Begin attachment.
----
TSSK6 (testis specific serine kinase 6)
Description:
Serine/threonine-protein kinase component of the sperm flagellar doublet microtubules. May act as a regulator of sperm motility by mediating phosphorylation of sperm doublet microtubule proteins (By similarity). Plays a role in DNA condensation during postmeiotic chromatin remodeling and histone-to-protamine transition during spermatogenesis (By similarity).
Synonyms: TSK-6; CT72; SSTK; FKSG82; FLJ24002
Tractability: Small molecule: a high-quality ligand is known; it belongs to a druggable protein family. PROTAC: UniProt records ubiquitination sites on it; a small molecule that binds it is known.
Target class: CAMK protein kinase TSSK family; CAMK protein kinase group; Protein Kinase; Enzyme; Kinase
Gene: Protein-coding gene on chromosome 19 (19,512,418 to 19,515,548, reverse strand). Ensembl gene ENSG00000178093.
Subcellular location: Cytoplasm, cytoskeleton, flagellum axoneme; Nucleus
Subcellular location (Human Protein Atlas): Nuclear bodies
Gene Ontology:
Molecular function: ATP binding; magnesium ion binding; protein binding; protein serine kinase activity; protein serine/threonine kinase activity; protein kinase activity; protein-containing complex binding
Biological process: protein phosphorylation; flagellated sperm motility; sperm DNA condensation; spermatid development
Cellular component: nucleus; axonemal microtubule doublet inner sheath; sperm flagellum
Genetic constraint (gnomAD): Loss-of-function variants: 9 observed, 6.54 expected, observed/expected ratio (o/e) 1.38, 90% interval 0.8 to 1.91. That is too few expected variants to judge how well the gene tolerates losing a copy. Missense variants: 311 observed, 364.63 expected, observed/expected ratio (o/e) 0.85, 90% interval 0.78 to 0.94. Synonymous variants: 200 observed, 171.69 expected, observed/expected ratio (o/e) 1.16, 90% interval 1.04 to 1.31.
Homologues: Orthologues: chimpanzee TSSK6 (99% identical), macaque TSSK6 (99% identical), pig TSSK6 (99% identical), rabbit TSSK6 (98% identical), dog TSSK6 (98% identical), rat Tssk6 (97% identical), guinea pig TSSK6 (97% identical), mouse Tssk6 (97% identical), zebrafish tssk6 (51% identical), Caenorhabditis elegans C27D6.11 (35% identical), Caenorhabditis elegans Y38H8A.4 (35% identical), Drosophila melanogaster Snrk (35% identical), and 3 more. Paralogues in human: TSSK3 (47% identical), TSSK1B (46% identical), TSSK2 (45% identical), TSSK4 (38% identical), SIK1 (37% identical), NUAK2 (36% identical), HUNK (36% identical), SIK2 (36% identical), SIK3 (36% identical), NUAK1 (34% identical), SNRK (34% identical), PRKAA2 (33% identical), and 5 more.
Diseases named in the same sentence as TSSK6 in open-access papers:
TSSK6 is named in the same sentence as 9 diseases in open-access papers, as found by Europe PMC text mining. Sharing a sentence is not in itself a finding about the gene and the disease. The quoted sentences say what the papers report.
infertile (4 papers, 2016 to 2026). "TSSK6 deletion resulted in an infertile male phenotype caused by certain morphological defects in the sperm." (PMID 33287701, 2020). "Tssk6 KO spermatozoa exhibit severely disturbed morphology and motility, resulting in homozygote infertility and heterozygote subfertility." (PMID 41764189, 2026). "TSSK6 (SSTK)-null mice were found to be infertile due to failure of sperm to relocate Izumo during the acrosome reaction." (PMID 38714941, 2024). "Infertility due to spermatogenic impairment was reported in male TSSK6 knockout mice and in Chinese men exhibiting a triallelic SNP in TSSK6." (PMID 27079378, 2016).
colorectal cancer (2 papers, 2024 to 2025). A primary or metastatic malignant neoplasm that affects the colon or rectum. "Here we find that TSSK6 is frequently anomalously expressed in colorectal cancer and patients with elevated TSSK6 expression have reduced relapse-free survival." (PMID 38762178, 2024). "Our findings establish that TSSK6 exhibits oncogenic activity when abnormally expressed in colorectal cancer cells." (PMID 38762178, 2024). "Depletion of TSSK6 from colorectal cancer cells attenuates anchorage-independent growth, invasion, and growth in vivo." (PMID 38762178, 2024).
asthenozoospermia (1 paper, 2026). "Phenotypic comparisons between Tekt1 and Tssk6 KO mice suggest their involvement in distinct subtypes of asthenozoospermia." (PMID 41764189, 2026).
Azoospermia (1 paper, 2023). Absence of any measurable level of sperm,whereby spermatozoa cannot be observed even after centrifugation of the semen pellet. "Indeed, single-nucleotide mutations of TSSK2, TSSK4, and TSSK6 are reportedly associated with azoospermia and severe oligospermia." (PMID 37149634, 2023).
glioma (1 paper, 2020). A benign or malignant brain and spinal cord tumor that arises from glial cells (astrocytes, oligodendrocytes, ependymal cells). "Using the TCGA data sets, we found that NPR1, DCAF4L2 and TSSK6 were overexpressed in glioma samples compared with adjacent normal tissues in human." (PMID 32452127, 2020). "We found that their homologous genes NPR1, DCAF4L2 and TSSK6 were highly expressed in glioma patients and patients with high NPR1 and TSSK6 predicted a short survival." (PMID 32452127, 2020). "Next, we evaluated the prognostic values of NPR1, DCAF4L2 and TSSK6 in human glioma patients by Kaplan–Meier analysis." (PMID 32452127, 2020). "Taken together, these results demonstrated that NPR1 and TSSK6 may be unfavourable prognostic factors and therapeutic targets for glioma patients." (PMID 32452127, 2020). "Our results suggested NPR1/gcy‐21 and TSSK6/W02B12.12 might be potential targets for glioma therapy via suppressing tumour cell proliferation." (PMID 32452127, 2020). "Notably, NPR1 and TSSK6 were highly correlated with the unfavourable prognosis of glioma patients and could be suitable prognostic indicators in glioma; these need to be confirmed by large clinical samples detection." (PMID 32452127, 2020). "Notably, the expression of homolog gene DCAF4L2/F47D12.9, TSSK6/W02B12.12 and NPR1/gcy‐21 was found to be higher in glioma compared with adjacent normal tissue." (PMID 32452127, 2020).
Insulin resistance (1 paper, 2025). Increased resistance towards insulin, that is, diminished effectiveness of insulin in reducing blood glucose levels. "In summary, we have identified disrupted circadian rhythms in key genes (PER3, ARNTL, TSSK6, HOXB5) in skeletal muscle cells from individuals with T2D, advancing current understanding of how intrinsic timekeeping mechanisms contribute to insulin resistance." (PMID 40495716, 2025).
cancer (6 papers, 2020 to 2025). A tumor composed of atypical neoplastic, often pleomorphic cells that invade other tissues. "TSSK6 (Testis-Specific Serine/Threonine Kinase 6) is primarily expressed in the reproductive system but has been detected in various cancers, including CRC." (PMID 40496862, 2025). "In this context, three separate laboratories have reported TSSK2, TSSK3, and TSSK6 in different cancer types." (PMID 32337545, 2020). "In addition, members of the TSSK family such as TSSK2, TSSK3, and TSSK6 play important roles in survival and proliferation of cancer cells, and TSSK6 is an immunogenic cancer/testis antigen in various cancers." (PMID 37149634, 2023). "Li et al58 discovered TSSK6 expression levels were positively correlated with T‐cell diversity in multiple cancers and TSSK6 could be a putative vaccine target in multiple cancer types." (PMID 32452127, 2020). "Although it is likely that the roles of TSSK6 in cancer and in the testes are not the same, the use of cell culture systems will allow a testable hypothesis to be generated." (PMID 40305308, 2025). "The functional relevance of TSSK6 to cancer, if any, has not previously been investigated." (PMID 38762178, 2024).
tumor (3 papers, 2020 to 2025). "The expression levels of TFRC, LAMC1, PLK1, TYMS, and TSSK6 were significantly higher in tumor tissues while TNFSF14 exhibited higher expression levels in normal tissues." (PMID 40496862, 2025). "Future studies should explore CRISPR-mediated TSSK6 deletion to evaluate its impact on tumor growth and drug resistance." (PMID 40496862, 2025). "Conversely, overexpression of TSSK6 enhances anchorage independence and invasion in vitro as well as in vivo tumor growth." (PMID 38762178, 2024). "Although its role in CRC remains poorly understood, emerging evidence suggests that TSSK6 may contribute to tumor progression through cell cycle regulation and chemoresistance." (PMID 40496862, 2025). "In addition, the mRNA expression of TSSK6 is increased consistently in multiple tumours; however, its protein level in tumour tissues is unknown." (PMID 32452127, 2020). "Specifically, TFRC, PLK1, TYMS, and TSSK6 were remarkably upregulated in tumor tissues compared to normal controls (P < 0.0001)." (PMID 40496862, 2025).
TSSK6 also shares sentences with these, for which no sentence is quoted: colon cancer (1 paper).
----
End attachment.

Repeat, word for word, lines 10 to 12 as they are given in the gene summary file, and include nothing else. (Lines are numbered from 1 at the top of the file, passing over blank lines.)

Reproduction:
Gene Ontology:
Molecular function: ATP binding; magnesium ion binding; protein binding; protein serine kinase activity; protein serine/threonine kinase activity; protein kinase activity; protein-containing complex binding
Biological process: protein phosphorylation; flagellated sperm motility; sperm DNA condensation; spermatid development